3. of course the bigger questions of whether or not the people want to pay for ANY bussing is off limits, due to the Supreme Court protecting the people from DEMOCRACY. Several decades hence from desegregation and bussing plans and we STILL need to be taking all this taxpayer money to combat mostly-imagined "discrimination" in the most obviously failed social program of the postwar period.

  4. You can put your photos anywhere you like... When someone steals it they know it doesn't belong to them. And, a man getting a divorce is automatically not a nice guy...? That's ridiculous. Since when is need of money a conflict of interest? That would mean that no one should have a job unless they are already financially solvent without a job... A photographer is also under no obligation to use a watermark (again, people know when a photo doesn't belong to them) or provide contact information. Hey, he didn't make it easy for me to pay him so I'll just take it! Well heck, might as well walk out of the grocery store with a cart full of food because the lines are too long and you don't find that convenient. "Only in Indiana." Oh, now you're passing judgement on an entire state... What state do you live in? I need to characterize everyone in your state as ignorant and opinionated. And the final bit of ignorance; assuming a photo anyone would want is lucky and then how much does your camera have to cost to make it a good photo, in your obviously relevant opinion?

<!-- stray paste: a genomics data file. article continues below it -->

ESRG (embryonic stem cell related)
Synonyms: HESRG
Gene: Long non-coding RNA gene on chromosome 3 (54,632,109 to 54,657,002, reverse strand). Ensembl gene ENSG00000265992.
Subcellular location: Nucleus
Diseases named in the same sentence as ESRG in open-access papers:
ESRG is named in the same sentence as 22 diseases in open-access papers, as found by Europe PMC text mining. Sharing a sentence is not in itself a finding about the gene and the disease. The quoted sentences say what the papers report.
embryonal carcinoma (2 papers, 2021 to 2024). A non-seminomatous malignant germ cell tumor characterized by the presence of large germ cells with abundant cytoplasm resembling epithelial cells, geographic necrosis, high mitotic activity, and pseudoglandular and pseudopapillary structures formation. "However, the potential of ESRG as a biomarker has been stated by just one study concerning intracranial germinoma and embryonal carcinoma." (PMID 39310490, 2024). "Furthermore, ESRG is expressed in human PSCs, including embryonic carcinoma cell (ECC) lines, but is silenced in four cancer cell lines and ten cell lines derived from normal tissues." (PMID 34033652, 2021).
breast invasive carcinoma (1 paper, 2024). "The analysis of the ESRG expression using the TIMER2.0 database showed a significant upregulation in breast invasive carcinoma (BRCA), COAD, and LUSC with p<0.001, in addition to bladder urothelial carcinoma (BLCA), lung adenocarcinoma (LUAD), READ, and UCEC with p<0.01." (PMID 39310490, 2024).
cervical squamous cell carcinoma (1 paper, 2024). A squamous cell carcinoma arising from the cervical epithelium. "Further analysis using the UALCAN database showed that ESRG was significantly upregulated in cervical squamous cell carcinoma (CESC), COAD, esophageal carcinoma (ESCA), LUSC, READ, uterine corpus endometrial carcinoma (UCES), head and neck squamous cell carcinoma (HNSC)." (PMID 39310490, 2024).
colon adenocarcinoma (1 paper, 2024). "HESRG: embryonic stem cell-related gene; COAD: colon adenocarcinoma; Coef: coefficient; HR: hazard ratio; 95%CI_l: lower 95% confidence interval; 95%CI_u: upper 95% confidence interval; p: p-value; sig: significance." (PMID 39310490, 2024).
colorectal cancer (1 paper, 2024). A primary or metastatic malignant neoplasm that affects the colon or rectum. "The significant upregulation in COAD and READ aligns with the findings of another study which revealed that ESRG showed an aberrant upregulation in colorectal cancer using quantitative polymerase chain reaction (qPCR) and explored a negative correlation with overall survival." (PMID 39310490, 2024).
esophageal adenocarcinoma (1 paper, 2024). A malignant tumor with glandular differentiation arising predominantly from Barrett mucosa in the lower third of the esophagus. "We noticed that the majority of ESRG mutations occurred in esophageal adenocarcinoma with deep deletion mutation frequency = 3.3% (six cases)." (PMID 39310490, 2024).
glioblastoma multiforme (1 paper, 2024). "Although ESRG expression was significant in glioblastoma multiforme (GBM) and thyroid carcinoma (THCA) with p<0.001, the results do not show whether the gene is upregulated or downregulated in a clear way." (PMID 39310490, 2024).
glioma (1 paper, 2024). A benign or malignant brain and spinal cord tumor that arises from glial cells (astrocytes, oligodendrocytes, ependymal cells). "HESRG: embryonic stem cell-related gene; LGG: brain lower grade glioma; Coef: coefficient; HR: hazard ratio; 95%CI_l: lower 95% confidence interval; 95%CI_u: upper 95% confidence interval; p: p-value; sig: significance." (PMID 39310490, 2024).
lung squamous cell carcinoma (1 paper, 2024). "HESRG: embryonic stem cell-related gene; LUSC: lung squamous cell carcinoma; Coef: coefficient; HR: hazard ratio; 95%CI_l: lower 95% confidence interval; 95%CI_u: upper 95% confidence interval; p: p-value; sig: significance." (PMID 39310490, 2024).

5. Seventh Circuit Court Judge Diane Wood has stated in “The Rule of Law in Times of Stress” (2003), “that neither laws nor the procedures used to create or implement them should be secret; and . . . the laws must not be arbitrary.” According to the American Bar Association, Wood’s quote drives home this point: The rule of law also requires that people can expect predictable results from the legal system; this is what Judge Wood implies when she says that “the laws must not be arbitrary.” Predictable results mean that people who act in the same way can expect the law to treat them in the same way. If similar actions do not produce similar legal outcomes, people cannot use the law to guide their actions, and a “rule of law” does not exist.